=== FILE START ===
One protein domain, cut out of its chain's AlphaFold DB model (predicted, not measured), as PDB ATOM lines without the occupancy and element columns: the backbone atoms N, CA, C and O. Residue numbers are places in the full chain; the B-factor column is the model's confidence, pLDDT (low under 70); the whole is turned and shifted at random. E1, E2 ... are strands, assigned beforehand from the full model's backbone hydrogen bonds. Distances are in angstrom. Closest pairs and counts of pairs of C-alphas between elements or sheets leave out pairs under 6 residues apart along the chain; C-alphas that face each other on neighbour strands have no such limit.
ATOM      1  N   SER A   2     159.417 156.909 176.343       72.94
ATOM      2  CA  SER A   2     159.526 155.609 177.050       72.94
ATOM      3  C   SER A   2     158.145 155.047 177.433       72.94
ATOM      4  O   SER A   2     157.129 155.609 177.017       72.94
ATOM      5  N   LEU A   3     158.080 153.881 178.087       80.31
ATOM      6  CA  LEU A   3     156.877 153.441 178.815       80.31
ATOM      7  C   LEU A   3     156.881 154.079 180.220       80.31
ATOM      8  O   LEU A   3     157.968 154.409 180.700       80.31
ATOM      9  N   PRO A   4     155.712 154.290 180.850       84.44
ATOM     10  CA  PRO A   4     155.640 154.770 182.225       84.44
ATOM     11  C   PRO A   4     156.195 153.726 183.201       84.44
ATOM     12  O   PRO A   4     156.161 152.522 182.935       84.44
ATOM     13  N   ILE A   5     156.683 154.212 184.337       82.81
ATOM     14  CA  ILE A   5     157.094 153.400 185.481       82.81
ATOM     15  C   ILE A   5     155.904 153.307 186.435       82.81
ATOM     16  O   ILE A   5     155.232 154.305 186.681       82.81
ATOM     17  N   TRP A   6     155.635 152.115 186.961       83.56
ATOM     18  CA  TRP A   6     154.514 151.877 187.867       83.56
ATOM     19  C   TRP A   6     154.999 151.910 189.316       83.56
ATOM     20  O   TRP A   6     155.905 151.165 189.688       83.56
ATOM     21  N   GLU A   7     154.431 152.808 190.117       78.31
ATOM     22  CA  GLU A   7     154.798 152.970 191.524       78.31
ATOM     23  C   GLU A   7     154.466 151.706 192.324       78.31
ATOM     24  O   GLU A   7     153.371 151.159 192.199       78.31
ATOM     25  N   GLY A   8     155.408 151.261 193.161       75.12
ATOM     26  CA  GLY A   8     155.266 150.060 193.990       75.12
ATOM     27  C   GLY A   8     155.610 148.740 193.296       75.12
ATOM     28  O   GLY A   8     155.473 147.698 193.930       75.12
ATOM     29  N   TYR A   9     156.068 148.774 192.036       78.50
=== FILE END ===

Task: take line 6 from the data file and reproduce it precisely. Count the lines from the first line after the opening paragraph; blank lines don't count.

ATOM      6  CA  LEU A   3     156.877 153.441 178.815       80.31